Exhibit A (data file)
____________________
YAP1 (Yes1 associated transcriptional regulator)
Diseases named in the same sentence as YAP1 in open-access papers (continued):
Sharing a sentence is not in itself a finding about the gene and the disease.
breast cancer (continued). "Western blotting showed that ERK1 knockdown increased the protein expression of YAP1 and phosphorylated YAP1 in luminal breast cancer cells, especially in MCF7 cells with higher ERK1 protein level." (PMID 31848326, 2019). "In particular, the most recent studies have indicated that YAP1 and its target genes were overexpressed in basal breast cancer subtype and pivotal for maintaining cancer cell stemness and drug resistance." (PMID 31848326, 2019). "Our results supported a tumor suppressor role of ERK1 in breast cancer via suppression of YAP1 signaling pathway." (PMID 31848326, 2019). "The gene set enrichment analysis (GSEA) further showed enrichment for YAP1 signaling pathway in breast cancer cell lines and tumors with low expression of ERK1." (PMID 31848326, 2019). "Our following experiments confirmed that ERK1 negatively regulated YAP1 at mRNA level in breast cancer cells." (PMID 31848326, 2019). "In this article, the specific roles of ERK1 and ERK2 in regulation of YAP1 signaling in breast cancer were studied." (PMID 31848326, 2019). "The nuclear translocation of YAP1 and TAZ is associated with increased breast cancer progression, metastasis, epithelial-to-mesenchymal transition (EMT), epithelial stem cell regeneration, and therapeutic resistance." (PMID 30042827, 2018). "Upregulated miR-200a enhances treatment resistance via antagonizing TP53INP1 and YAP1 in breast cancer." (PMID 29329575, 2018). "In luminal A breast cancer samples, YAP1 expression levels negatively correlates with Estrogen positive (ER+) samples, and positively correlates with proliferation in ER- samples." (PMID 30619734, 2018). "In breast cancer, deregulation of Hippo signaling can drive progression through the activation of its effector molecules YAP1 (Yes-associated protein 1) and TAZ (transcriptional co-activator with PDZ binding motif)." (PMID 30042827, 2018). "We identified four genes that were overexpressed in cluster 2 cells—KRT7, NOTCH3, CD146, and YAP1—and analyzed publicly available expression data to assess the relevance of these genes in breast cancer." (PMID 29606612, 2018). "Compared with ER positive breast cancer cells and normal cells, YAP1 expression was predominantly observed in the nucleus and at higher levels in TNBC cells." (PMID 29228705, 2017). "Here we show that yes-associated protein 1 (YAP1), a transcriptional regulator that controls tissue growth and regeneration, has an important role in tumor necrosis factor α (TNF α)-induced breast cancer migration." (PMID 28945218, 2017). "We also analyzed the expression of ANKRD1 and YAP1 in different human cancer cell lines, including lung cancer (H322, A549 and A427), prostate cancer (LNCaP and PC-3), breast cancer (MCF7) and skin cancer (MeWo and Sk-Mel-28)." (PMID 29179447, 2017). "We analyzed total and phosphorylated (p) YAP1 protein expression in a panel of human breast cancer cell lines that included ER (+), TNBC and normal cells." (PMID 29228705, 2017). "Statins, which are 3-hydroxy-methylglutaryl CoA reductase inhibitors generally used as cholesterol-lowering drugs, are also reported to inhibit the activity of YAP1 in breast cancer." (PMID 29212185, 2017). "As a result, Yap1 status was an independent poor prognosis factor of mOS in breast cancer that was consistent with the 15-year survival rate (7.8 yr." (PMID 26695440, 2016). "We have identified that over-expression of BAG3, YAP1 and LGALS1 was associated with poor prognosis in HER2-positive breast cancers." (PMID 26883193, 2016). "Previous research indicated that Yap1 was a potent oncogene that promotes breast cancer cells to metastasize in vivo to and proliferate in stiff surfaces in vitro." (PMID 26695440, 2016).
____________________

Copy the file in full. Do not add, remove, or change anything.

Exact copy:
YAP1 (Yes1 associated transcriptional regulator)
Diseases named in the same sentence as YAP1 in open-access papers (continued):
Sharing a sentence is not in itself a finding about the gene and the disease.
breast cancer (continued). "Western blotting showed that ERK1 knockdown increased the protein expression of YAP1 and phosphorylated YAP1 in luminal breast cancer cells, especially in MCF7 cells with higher ERK1 protein level." (PMID 31848326, 2019). "In particular, the most recent studies have indicated that YAP1 and its target genes were overexpressed in basal breast cancer subtype and pivotal for maintaining cancer cell stemness and drug resistance." (PMID 31848326, 2019). "Our results supported a tumor suppressor role of ERK1 in breast cancer via suppression of YAP1 signaling pathway." (PMID 31848326, 2019). "The gene set enrichment analysis (GSEA) further showed enrichment for YAP1 signaling pathway in breast cancer cell lines and tumors with low expression of ERK1." (PMID 31848326, 2019). "Our following experiments confirmed that ERK1 negatively regulated YAP1 at mRNA level in breast cancer cells." (PMID 31848326, 2019). "In this article, the specific roles of ERK1 and ERK2 in regulation of YAP1 signaling in breast cancer were studied." (PMID 31848326, 2019). "The nuclear translocation of YAP1 and TAZ is associated with increased breast cancer progression, metastasis, epithelial-to-mesenchymal transition (EMT), epithelial stem cell regeneration, and therapeutic resistance." (PMID 30042827, 2018). "Upregulated miR-200a enhances treatment resistance via antagonizing TP53INP1 and YAP1 in breast cancer." (PMID 29329575, 2018). "In luminal A breast cancer samples, YAP1 expression levels negatively correlates with Estrogen positive (ER+) samples, and positively correlates with proliferation in ER- samples." (PMID 30619734, 2018). "In breast cancer, deregulation of Hippo signaling can drive progression through the activation of its effector molecules YAP1 (Yes-associated protein 1) and TAZ (transcriptional co-activator with PDZ binding motif)." (PMID 30042827, 2018). "We identified four genes that were overexpressed in cluster 2 cells—KRT7, NOTCH3, CD146, and YAP1—and analyzed publicly available expression data to assess the relevance of these genes in breast cancer." (PMID 29606612, 2018). "Compared with ER positive breast cancer cells and normal cells, YAP1 expression was predominantly observed in the nucleus and at higher levels in TNBC cells." (PMID 29228705, 2017). "Here we show that yes-associated protein 1 (YAP1), a transcriptional regulator that controls tissue growth and regeneration, has an important role in tumor necrosis factor α (TNF α)-induced breast cancer migration." (PMID 28945218, 2017). "We also analyzed the expression of ANKRD1 and YAP1 in different human cancer cell lines, including lung cancer (H322, A549 and A427), prostate cancer (LNCaP and PC-3), breast cancer (MCF7) and skin cancer (MeWo and Sk-Mel-28)." (PMID 29179447, 2017). "We analyzed total and phosphorylated (p) YAP1 protein expression in a panel of human breast cancer cell lines that included ER (+), TNBC and normal cells." (PMID 29228705, 2017). "Statins, which are 3-hydroxy-methylglutaryl CoA reductase inhibitors generally used as cholesterol-lowering drugs, are also reported to inhibit the activity of YAP1 in breast cancer." (PMID 29212185, 2017). "As a result, Yap1 status was an independent poor prognosis factor of mOS in breast cancer that was consistent with the 15-year survival rate (7.8 yr." (PMID 26695440, 2016). "We have identified that over-expression of BAG3, YAP1 and LGALS1 was associated with poor prognosis in HER2-positive breast cancers." (PMID 26883193, 2016). "Previous research indicated that Yap1 was a potent oncogene that promotes breast cancer cells to metastasize in vivo to and proliferate in stiff surfaces in vitro." (PMID 26695440, 2016).